University of Maine pitcher Nick Sinacola, the America East Pitcher of the Year, has been named a first-team All-American by Collegiate Baseball Magazine. The junior right-hander is the first Black Bears pitcher to be so honored. Credit: Courtesy of Peter Buehner

Junior right-hander Nick Sinacola has become the first pitcher in the history of the University of Maine’s baseball program to be named a first-team All-American.

He is only the fourth Black Bear to earn first-team honors, joining first baseman Rick Bernardo (1986) and outfielders Andy Hartung (1990) and Mark Sweeney (1991).

Sinacola was one of seven pitchers selected to the first team by Collegiate Baseball Magazine.

The 6-foot-1 native of North Attleboro, Massachusetts, leads the nation in strikeouts with a school-record 139 and he is second in strikeouts per nine innings at 15.77.

He finished the season with a 9-3 record and a 2.04 earned run average, the latter of which ranks 19th among 286 Division I programs. He is 31st in strikeout-to-walk ratio at 6.04.

Sinacola struck out at least 10 hitters in 11 of his 12 starts and allowed two earned runs or fewer in 10 of them. He logged five complete games and opponents hit just .208 off him.

He allowed 59 hits in 79 1/3 innings but surrendered only four home runs and 17 extra-base hits. He walked 23 and hit four batters.

In his most recent start, which is expected to be his last at UMaine, Sinacola tossed seven innings of five-hit, one-run ball to beat top seed Stony Brook 4-2 in the America East Tournament. He struck out 11 and walked two.

Sinacola is expected to be selected when Major League Baseball holds its annual draft July 11-13.

UMaine head coach Nick Derba said he wasn’t surprised by the news.

“I would have been more surprised if he wasn’t. What else can you do in college baseball? Who else did what he did?,” Derba said. “His strikeout numbers per nine innings would be really good for a lockdown closer who pitches just one inning at a clip and here Nick is pitching at least seven innings every game. For a starter to have numbers like that is really crazy.”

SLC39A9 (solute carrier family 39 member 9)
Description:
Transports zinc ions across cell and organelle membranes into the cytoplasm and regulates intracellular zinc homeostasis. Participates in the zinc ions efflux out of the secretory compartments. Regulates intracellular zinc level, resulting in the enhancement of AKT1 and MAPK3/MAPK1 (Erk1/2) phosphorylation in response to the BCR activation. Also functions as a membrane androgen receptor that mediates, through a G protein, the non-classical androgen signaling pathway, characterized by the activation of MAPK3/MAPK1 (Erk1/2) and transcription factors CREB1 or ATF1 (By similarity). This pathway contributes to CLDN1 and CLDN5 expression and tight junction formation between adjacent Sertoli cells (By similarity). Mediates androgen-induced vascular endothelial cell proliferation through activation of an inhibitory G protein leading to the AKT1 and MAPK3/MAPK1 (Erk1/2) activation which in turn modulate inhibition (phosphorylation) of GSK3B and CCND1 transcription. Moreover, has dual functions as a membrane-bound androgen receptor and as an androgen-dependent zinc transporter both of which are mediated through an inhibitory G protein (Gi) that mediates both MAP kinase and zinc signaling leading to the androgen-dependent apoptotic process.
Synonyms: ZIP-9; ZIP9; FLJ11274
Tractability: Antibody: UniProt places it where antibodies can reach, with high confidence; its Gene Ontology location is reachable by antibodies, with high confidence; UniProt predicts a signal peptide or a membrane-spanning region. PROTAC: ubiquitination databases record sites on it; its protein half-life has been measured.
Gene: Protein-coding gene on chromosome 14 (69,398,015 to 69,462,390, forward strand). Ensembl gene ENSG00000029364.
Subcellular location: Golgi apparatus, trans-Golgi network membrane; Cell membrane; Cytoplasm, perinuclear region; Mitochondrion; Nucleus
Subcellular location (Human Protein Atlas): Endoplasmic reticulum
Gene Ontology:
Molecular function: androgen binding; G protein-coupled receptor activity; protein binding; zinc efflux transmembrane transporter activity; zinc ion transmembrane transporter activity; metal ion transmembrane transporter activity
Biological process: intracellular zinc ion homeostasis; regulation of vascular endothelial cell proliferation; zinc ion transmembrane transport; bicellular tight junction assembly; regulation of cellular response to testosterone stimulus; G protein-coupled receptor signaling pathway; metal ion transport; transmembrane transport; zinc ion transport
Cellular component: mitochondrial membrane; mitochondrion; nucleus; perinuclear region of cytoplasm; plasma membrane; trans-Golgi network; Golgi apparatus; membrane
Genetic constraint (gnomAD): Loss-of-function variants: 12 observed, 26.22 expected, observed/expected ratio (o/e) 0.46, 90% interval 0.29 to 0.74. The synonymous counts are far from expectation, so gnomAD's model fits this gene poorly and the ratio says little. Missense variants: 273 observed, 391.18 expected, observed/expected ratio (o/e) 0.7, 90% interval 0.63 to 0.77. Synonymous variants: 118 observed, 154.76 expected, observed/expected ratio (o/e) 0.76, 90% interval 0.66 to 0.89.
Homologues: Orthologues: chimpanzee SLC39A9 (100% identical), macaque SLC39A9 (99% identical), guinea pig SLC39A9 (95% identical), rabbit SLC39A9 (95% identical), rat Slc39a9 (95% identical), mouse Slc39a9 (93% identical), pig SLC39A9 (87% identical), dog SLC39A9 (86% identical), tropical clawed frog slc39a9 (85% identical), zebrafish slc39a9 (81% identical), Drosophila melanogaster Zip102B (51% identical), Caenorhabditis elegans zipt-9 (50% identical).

Part of Sinacola’s success has stemmed from his ability to throw three pitches for strikes. He uses a fastball, an exceptional slider and a split-fingered pitch.

“He gets a lot of swings and misses,” said Derba, who called Sinacola a hard worker and fierce competitor, the type of person every team wants in their clubhouse.

“He is well-liked,” Derba said.

Teammate Alex McKenney of Hampden said Sinacola prepares meticulously for every start and has a lot of composure.

“He never gets super high or super low. He has a strong head on his shoulders,” McKenney said. “Noah Lewis and I used to chart his games and he would be at 10 strikeouts by the fourth inning.”

McKenney stressed the importance of the confidence Sinacola has in throwing his slider.

“He would throw it in any count. It’s sharp and hard. Hitters would know it was coming but they still couldn’t put the barrel of the bat on it,” he said.

Derba expects Sinacola to get drafted in the top 10 rounds, but admitted there are many factors that could affect when he is selected.